tired, "mushy", exhaust us, we are in a bad mood, we want to lie down and have our rest. This behavior, which makes sense to the body, is called "sickness behavior". It probably plays a role
whenever there is inflammation in the body.
Second, the autonomic nervous system has an impact on fatigue, especially when it is out of balance. Again, the nervous system can ramp up a protective mechanism if it has been overstimulated for too long. It then forces the body into a so-called "shutdown".
ME/CFS means: Myalgic Encephalomyelitis and Chronic Fatigue Syndrome. Some people use the term „chronic fatigue“. US-scientists have proposed to name the disease
Systemic Exertion Intolerance Disease (SEID).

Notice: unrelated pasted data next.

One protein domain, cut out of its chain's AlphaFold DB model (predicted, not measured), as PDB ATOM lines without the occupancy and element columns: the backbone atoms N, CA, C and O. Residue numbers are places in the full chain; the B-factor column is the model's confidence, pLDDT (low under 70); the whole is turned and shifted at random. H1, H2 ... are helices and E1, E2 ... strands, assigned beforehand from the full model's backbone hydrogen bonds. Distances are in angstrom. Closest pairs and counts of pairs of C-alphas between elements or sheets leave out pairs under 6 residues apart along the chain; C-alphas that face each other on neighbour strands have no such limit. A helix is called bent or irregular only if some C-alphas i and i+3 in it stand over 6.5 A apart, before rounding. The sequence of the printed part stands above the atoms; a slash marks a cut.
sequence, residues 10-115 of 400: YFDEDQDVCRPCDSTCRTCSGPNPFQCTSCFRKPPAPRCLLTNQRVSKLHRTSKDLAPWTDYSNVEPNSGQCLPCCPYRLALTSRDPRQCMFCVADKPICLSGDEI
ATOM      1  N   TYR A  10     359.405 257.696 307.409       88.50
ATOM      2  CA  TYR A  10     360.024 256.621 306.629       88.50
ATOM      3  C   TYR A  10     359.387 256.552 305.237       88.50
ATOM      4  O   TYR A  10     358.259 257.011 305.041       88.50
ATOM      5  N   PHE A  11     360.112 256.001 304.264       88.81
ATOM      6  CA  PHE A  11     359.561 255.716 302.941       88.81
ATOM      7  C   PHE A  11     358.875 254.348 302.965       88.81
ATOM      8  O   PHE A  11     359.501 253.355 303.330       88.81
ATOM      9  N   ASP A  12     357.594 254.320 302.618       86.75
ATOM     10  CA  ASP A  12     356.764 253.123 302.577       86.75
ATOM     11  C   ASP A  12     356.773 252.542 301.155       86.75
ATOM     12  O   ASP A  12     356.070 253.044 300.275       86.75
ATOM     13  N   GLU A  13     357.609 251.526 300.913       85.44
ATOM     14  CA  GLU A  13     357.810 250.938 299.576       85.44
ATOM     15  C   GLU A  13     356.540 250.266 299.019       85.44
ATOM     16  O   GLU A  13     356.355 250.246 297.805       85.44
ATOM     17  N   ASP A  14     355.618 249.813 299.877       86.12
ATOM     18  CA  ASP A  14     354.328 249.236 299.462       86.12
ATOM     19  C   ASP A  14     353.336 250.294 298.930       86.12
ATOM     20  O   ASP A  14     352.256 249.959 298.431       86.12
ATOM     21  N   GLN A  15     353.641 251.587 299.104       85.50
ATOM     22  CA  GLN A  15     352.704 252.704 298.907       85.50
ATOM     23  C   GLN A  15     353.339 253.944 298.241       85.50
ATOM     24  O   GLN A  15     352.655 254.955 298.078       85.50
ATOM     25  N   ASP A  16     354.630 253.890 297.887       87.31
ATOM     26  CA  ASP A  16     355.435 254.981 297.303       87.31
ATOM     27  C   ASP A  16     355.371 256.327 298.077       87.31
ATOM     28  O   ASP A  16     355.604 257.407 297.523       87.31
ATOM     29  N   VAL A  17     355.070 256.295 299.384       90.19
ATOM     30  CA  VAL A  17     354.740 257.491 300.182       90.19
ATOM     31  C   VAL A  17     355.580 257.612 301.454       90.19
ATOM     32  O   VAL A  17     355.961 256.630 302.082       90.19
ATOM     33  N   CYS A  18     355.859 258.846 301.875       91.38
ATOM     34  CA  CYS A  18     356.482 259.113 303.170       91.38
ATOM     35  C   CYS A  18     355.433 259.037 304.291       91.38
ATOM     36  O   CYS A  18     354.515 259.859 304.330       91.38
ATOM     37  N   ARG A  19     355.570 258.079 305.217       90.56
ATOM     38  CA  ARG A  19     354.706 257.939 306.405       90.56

Because many patient organizations prefer the name ME/CFS, I use it too. According to the World Health Organisation (WHO) ME/CFS is a neurological disease, which means it affects the nervous system. It is not a psychological illness.
In many cases ME/CFS begins with an infection, for example with the Epstein-Barr-virus, the flu, corona- or enteroviruses. Certain bacteria and other pathogens can
lead to the illness as well.
Sometimes an accident or a surgery led to the onset of the illness, one is exposed to toxins and in other cases there is no clear special event and ME/CFS starts more subtle.
Stress is an important trigger.
It is still not clear what causes ME/CFS. But scientists find more and more abnormalities, which could play a role in the pathomechanism of the illness. This
includes abnormalities in the immune system, the hormonal system, the cardiovascular system, the autonomic nervous system, the energy metabolism and the gut. Genetics increase the risk of getting
These 3 main symptoms are required:
In addition you must have cognitive problems, such as impaired memory and „brainfog“ or orthostatic intolerance, which means you get certain symptoms when standing upright.